Here is an amazing paper on an institution which is really different. It is not just the first fiscal watchdog but does some amazing functions as well.
The sovereign debt problems in European countries have increased the interest in fiscal watchdogs. This paper discusses the world‟s oldest fiscal watchdog, CPB Netherlands Bureau for Economic Policy Analysis (CPB). CPB was founded directly after World War II. It has built a reputation of independence and quality, while it has also achieved a solid position in Dutch policy making. CPB provides (i) the macroeconomic forecast underlying the annual budget, (ii) a midterm review of the state of public finance at the start of each election cycle, (iii) cost-benefit analyses of all kind of policy proposals (from education to physical infrastructure), and (iv) an assessment of the economic impact of the platforms of political parties before the election.
Four lessons can be drawn from 65 years of Dutch experience. Firstly, a reputation of quality and independence is crucial for the success of a watchdog. Building such a reputation takes time. Secondly, the scope of activities should not be limited to fiscal policy only. The broad scope of CPB‟s analyses has contributed to shared public understanding of relevant trade-offs and policy options. Thirdly, the effectiveness of CPB depends crucially on a clear demarcation of the distinctive roles of CPB and political parties. Welfare theory provides little guidance in drawing this demarcation line. Fourthly, being part of the government has the advantage of getting inside information and being effective in the daily policy making process, but the disadvantage that the actual or perceived independence is more difficult to maintain.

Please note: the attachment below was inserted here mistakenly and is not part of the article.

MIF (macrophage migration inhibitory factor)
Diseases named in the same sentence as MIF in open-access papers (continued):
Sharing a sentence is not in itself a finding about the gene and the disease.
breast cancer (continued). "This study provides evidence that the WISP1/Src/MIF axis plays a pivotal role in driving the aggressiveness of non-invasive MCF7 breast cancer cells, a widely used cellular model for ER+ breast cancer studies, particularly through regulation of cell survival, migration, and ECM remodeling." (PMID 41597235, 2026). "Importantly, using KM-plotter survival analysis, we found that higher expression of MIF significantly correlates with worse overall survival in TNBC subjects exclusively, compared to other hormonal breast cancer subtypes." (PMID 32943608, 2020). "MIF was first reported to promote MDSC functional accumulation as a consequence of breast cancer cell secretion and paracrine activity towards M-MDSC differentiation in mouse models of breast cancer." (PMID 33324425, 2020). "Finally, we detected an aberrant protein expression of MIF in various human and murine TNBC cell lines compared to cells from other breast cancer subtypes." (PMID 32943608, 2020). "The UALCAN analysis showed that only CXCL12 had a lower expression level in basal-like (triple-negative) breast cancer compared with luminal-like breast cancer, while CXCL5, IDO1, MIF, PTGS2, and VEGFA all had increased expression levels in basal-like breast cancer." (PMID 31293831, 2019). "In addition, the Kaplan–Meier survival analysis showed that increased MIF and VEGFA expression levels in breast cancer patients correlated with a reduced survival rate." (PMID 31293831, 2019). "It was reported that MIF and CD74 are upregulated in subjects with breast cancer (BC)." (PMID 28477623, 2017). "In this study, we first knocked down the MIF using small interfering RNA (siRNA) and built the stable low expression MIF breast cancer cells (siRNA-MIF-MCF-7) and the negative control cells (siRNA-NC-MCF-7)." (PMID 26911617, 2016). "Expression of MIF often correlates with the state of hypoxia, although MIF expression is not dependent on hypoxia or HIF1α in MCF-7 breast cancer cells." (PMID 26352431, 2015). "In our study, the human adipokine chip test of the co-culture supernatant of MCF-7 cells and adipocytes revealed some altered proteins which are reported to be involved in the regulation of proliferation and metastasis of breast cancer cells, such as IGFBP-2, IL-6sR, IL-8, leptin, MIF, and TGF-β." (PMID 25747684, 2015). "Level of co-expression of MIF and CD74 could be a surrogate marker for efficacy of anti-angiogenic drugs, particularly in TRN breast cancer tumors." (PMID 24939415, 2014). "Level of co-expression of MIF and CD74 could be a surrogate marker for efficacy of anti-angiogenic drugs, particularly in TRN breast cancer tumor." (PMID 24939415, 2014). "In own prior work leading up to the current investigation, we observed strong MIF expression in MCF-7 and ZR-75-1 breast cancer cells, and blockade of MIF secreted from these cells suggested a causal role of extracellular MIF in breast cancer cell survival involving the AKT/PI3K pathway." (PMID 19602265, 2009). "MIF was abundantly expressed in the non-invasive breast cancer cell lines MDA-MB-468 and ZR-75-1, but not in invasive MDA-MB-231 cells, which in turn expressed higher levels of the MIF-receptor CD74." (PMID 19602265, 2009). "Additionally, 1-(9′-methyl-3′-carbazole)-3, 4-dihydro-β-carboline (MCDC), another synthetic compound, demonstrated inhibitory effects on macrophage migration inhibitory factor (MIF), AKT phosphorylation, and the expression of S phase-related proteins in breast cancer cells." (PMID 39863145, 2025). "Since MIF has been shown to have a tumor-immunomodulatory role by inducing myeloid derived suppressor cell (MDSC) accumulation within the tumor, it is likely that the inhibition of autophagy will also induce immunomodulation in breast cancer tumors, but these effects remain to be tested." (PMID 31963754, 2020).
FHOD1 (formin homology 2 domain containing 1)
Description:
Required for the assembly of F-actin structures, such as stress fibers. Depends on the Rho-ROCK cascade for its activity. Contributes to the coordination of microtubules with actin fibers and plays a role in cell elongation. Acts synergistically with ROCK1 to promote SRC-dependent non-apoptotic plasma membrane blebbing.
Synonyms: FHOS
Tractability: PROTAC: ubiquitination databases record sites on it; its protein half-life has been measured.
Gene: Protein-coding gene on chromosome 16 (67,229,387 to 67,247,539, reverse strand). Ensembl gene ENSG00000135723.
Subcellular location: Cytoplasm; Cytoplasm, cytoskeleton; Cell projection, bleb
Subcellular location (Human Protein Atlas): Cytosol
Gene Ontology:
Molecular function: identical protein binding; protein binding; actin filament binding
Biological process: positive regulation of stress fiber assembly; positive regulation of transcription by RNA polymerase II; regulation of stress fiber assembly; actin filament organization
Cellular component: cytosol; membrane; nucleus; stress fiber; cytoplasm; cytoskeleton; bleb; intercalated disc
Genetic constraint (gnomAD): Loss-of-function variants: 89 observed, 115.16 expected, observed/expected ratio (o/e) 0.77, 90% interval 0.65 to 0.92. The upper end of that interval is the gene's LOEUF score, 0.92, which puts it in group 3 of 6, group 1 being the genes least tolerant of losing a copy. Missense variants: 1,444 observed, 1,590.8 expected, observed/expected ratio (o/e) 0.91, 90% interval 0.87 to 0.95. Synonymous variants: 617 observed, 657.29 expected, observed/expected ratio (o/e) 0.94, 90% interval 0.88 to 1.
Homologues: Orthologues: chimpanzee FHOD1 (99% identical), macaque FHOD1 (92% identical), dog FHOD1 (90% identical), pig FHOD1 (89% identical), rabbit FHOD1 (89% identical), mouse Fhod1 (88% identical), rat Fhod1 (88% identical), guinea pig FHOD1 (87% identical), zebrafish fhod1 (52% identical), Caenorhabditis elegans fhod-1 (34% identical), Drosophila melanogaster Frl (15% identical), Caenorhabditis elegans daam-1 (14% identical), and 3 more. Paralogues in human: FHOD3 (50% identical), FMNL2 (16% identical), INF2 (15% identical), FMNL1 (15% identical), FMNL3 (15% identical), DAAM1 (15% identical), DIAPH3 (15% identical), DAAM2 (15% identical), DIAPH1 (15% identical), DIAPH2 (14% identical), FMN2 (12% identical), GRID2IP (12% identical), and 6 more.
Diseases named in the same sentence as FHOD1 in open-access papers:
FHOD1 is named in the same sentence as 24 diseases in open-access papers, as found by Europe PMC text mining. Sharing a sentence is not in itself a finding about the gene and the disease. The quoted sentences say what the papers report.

Apart from giving an outlook on the state of economy and budgets, what is really interesting is its assessment of economic impact of each political party before the election.
A unique feature of the Netherlands is that CPB publishes an analysis of the economic effects of election platforms of political parties. This evaluation serves a number of goals, some of them intended when the first evaluation was conducted in 1986, some of them evolved over time.
Firstly, discussions with CPB help political parties to improve their program. Many policies initially proposed by parties have unintended consequences. This applies in particular to all kind of tax proposals. CPB systematically investigates proposals and helps improving them on the technical side. In practice, many proposals are adjusted during the process, following CPB‟s advice.
Secondly, an effect not foreseen in the first evaluation in 1986 was that the evaluation turned out to be a great help to facilitate negotiations between political parties on the program for a new government. By having a common denominator for the calculation of cost and revenues of all proposals, disputes about facts are avoided during the negotiations.